Relative impact of early versus late design decisions in systems development

James J.Y. Tan, Kevin N. Otto, Kristin L. Wood

Research output: Contribution to journalArticleScientificpeer-review

11 Citations (Scopus)
176 Downloads (Pure)

Abstract

To better understand the impact of early versus late design decisions, a study was undertaken on the root causes of missed requirements in new product development and their impact on development cost through rework activities. The context is the industrial development of unmanned aerial vehicles. The aim is to understand the occurrence rate of missed requirements, their root causes, and their relative impact. A quantitative approach of counting requirements changes and using engineering documentation enabled traceability from observation back to root cause origin. The development process was partitioned into sequential program segments, to categorize activities to before and after concept and design freeze. We found that there was a significant difference in the rate of design defects arising before and after concept freeze; and found there was a significantly higher number of corrective activities required for design defects arising earlier before concept freeze. The revision rate of concept phase decisions was over 50%, and the rework multiplier if detected late was over 10X. In combination, design decisions made before design freeze accounted for 86% of the total expected program cost, and 34% was determined before concept freeze. These results quantify and support the anecdotal 80-20 impact rule for design decisions.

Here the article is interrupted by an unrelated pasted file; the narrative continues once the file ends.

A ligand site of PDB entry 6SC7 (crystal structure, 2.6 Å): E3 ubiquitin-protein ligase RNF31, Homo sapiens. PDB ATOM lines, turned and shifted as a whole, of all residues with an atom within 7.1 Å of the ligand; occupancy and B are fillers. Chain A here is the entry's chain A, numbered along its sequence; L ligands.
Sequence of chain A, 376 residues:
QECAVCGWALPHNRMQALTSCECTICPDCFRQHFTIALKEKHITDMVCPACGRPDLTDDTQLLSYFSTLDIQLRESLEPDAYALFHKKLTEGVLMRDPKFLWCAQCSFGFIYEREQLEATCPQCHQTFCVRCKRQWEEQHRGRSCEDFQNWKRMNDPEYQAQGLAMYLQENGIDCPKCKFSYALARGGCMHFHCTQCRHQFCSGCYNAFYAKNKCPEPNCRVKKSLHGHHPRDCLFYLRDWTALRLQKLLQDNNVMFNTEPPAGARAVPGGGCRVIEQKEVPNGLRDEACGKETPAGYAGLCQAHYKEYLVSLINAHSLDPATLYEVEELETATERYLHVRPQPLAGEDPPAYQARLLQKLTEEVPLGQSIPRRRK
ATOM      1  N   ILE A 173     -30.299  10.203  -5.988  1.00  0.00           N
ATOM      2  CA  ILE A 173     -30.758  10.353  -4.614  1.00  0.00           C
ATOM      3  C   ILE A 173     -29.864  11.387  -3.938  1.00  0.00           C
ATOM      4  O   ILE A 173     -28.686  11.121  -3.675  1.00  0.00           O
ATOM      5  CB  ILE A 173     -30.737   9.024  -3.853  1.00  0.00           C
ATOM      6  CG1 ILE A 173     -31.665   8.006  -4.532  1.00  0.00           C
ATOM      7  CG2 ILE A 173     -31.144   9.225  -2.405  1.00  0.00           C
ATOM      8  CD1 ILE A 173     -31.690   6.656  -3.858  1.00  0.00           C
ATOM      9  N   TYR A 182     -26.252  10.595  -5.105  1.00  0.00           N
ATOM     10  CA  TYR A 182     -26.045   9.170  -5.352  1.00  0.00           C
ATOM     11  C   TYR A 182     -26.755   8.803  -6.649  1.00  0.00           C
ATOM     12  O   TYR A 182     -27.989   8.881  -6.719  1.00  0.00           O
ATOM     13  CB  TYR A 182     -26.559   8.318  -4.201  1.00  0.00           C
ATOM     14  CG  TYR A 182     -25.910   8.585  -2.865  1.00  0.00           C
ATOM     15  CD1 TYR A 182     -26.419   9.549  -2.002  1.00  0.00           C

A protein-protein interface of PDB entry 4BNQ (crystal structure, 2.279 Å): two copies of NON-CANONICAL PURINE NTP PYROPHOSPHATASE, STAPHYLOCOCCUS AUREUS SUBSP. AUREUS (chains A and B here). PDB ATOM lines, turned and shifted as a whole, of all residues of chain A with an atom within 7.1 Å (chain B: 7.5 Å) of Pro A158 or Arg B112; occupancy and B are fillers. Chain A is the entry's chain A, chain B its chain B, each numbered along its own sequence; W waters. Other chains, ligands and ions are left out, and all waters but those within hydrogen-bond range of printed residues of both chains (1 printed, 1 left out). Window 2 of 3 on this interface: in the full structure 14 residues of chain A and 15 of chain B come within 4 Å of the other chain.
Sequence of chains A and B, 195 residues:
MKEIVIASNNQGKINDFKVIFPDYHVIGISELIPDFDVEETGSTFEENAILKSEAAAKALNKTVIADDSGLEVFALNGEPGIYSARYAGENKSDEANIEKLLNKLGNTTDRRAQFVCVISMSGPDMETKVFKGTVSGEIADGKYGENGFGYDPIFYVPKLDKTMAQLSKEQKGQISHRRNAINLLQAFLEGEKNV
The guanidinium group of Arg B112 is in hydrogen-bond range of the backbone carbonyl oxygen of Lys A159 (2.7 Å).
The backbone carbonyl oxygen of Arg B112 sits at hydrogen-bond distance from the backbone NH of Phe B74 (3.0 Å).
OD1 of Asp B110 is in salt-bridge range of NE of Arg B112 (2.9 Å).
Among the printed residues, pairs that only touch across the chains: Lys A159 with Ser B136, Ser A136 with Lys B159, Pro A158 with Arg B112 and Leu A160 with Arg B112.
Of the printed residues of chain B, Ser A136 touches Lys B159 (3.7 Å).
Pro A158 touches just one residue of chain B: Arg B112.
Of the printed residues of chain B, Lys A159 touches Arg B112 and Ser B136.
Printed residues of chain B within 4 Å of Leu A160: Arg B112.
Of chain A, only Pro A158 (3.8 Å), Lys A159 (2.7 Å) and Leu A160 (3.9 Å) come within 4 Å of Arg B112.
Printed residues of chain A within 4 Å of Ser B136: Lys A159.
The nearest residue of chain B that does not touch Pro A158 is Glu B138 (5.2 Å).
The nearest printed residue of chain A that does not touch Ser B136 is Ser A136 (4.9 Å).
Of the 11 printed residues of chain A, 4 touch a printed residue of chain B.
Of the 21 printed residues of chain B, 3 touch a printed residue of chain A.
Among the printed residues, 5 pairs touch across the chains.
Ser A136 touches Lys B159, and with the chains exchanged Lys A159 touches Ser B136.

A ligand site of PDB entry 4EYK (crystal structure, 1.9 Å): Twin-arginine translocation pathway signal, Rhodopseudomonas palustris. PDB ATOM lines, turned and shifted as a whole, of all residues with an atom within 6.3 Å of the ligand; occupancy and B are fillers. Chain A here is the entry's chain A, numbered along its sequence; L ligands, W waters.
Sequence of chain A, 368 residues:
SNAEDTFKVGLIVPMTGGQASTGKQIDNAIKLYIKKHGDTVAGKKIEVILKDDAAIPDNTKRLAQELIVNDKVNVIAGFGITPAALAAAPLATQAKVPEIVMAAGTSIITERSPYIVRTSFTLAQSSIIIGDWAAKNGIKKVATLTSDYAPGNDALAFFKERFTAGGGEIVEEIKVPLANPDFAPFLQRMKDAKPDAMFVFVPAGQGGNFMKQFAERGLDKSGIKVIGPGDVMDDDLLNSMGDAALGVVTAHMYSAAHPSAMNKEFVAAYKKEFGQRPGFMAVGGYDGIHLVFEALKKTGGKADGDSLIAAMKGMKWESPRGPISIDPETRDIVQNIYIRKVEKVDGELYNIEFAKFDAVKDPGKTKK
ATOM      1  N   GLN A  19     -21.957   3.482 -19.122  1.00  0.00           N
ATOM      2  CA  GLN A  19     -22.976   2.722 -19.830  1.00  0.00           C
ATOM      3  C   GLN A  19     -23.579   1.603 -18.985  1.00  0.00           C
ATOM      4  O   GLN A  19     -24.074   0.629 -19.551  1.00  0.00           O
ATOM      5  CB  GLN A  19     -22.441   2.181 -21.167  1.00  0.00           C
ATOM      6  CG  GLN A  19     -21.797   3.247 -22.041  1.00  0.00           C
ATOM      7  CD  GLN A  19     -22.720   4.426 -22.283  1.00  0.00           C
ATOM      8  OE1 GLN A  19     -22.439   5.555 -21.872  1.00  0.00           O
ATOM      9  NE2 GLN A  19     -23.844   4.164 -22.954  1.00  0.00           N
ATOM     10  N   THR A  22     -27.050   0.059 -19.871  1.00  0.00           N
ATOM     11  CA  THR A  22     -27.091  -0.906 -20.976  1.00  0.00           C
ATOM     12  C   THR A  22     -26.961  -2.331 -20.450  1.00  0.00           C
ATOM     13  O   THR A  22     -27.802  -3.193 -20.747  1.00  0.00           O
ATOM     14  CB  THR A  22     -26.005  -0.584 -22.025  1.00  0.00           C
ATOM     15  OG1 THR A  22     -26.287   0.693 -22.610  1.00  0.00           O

Original languageEnglish
Article numbere12
Number of pages27
JournalDesign Science
Volume3
DOIs
Publication statusPublished - Aug 2017
MoE publication typeA1 Journal article-refereed

Keywords

  • requirements
  • root cause analysis
  • conceptual design
  • empirical study

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